7. 7.
    Fujiwara T, Bandi M, Nitta M, Ivanova EV, Bronson RT, Pellman D (2005) Cytokinesis failure generating tetraploids promotes tumorigenesis in p53-null cells. Nature 437(7061):1043–1047PubMedCrossRefGoogle Scholar
  8. 8.
    Hawkins GA, Mychaleckyj JC, Zheng SL, Faith DA, Kelly B, Isaacs SD, Wiley KE, Chang BL, Ewing CM, Bujnovszky P, Bleecker ER, Walsh PC, Meyers DA, Isaacs WB, Xu J (2002) Germline sequence variants of the LZTS1 gene are associated with prostate cancer risk. Cancer Genet Cytogenet 137(1):1–7PubMedCrossRefGoogle Scholar
  9. 9.
    Guo Y, Zhang X, Yang M, Miao X, Shi Y, Yao J, Tan W, Sun T, Zhao D, Yu D, Liu J, Lin D (2010) Functional evaluation of missense variations in the human MAD1L1 and MAD2L1 genes and their impact on susceptibility to lung cancer. J Med Genet 47(9):616–622PubMedCrossRefGoogle Scholar
  10. 10.
    Milam MR, Gu J, Yang H, Celestino J, Wu W, Horwitz IB, Lacour RA, Westin SN, Gershenson DM, Wu X, Lu KH (2007) STK15 F31I polymorphism is associated with increased uterine cancer risk: a pilot study. Gynecol Oncol 107(1):71–74PubMedCrossRefGoogle Scholar
  11. 11.
    Ahmed S, Thomas G, Ghoussaini M, Healey CS, Humphreys MK, Platte R, Morrison J, Maranian M, Pooley KA, Luben R, Eccles D, Evans DG, Fletcher O, Johnson N, dos Santos Silva I, Peto J, Stratton MR, Rahman N, Jacobs K, Prentice R, Anderson GL, Rajkovic A, Curb JD, Ziegler RG, Berg CD, Buys SS, McCarty CA, Feigelson HS, Calle EE, Thun MJ, Diver WR, Bojesen S, Nordestgaard BG, Flyger H, Dork T, Schurmann P, Hillemanns P, Karstens JH, Bogdanova NV, Antonenkova NN, Zalutsky IV, Bermisheva M, Fedorova S, Khusnutdinova E, Kang D, Yoo KY, Noh DY, Ahn SH, Devilee P, van Asperen CJ, Tollenaar RA, Seynaeve C, Garcia-Closas M, Lissowska J, Brinton L, Peplonska B, Nevanlinna H, Heikkinen T, Aittomaki K, Blomqvist C, Hopper JL, Southey MC, Smith L, Spurdle AB, Schmidt MK, Broeks A, van Hien RR, Cornelissen S, Milne RL, Ribas G, Gonzalez-Neira A, Benitez J, Schmutzler RK, Burwinkel B, Bartram CR, Meindl A, Brauch H, Justenhoven C, Hamann U, Chang-Claude J, Hein R, Wang-Gohrke S, Lindblom A, Margolin S, Mannermaa A, Kosma VM, Kataja V, Olson JE, Wang X, Fredericksen Z, Giles GG, Severi G, Baglietto L, English DR, Hankinson SE, Cox DG, Kraft P, Vatten LJ, Hveem K, Kumle M, Sigurdson A, Doody M, Bhatti P, Alexander BH, Hooning MJ, van den Ouweland AM, Oldenburg RA, Schutte M, Hall P, Czene K, Liu J, Li Y, Cox A, Elliott G, Brock I, Reed MW, Shen CY, Yu JC, Hsu GC, Chen ST, Anton-Culver H, Ziogas A, Andrulis IL, Knight JA, Beesley J, Goode EL, Couch F, Chenevix-Trench G, Hoover RN, Ponder BA, Hunter DJ, Pharoah PD, Dunning AM, Chanock SJ, Easton DF (2009) Newly discovered breast cancer susceptibility loci on 3p24 and 17q23.2. Nat Genet 41 (5):585–590Google Scholar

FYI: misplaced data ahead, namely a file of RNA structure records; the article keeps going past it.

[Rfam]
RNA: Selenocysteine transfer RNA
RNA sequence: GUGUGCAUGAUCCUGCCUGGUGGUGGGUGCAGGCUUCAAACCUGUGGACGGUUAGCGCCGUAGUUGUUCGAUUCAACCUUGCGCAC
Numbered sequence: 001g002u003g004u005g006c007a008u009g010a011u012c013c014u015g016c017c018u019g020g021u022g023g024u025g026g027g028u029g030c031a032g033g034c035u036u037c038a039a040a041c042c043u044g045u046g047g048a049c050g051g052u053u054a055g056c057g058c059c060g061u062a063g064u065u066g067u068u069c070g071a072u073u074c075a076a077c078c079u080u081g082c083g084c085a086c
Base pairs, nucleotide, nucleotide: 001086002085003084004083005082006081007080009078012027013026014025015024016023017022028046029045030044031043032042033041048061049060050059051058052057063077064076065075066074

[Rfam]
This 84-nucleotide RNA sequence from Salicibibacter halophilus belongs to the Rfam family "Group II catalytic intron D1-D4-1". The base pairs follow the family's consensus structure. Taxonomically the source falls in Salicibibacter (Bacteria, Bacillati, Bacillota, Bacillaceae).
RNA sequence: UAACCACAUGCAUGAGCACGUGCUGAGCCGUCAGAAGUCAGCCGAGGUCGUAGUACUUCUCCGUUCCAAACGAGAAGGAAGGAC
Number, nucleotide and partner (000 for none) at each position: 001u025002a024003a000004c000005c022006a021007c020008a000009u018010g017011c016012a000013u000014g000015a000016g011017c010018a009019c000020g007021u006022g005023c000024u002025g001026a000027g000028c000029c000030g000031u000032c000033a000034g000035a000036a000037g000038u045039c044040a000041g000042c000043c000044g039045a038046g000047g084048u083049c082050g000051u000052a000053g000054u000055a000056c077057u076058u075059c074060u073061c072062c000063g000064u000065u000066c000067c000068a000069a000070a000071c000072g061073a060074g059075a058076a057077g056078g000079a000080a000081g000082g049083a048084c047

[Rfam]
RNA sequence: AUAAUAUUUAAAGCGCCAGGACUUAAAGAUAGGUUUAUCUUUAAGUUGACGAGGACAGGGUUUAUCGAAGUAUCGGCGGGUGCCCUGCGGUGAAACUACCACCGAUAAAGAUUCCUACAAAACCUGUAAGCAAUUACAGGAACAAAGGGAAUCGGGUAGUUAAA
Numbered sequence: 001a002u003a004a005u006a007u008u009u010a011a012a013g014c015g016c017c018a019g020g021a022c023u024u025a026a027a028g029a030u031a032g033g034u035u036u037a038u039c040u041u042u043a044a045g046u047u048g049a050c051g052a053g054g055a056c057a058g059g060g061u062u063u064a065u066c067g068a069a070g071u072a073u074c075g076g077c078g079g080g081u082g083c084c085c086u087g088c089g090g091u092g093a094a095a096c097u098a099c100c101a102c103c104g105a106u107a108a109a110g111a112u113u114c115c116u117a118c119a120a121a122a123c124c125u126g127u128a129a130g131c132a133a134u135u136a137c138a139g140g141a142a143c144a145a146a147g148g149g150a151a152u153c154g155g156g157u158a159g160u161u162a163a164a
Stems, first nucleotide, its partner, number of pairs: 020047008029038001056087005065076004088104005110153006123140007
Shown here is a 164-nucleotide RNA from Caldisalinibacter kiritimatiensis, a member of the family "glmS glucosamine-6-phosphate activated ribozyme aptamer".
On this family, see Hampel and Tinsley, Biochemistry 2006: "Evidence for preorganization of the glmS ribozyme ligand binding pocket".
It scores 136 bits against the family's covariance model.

12. 12.
    Ewart-Toland A, Dai Q, Gao YT, Nagase H, Dunlop MG, Farrington SM, Barnetson RA, Anton-Culver H, Peel D, Ziogas A, Lin D, Miao X, Sun T, Ostrander EA, Stanford JL, Langlois M, Chan JM, Yuan J, Harris CC, Bowman ED, Clayman GL, Lippman SM, Lee JJ, Zheng W, Balmain A (2005) Aurora-A/STK15 T+91A is a general low penetrance cancer susceptibility gene: a meta-analysis of multiple cancer types. Carcinogenesis 26(8):1368–1373PubMedCrossRefGoogle Scholar